Citrix Announces Internal Network Breach and Unauthorized Document Access

By Bill Toulas / March 9, 2019

Citrix Systems, an expert in networking software, virtualization, and cloud computing, has issued an official announcement to warn their customers about unauthorized access to their internal network. According to the post, it was the FBI who warned the Texas-based software giant about the breach on March 6, while the company has already taken containment action to mitigate the risks. Moreover, a forensic investigation with the help of a leading cybersecurity firm is already underway. As Citrix is a high-profile US business entity, it is very probable that the attackers belong to an international cybercriminal group and not a random opportunistic team of hackers.

On the investigation, the post mentions the following: “Citrix is moving as quickly as possible, with the understanding that these investigations are complex, dynamic and require time to conduct properly. In investigations of cyber incidents, the details matter, and we are committed to communicating appropriately when we have what we believe is credible and actionable information.”

As for the breach and its results, Citrix unveils that the hackers have most likely accessed and downloaded various business documents that were stored in their network. However, they point out that they currently don’t know which documents were compromised. Moreover, the associated services and company products show no indication of any compromise, so we’re talking about a highly targeted attack that focused on the acquisition of crucial documents, and nothing more.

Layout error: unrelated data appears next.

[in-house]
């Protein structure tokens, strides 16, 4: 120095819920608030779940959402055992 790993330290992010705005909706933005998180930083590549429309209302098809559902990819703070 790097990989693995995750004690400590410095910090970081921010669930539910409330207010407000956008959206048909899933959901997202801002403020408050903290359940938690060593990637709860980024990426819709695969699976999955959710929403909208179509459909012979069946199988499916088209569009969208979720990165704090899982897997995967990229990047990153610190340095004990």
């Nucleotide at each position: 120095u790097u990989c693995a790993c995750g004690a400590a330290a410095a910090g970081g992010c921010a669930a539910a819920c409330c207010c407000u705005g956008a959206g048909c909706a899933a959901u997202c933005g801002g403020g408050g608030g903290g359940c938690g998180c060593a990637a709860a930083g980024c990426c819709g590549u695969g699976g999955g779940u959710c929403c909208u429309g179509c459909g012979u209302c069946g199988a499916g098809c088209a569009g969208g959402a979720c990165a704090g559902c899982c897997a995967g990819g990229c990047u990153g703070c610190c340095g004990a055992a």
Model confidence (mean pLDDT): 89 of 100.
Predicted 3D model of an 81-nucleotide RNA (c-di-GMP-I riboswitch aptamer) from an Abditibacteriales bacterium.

The FBI has informed Citrix that the attackers managed to gain access to the company’s network by following a “password spraying” method. What this means is that the attackers attempted to log in to the corporate network not by brute-forcing their way in, but by trying a few common and weak passwords in each employee account. This prevents auto-lockouts, as the attackers don’t target a single account, nor do they try to guess the right password for more than three times.

Once the attackers gained at least limited access to the Citrix network, they have worked their way deeper by circumventing the additional layers of security that were in place. Whether they targeted an SSO or a cloud-based application to conceal their activity and mask the associated malicious traffic has not been clarified by the Citrix announcement, but it’s possible. As the investigation moves forward, Citrix will share more insights on what happened and how attackers moved inside their network, so stay tuned.

“Citrix deeply regrets the impact this incident may have on affected customers. Citrix is committed to updating customers with more information as the investigation proceeds, and to continuing to work with the relevant law enforcement authorities.”

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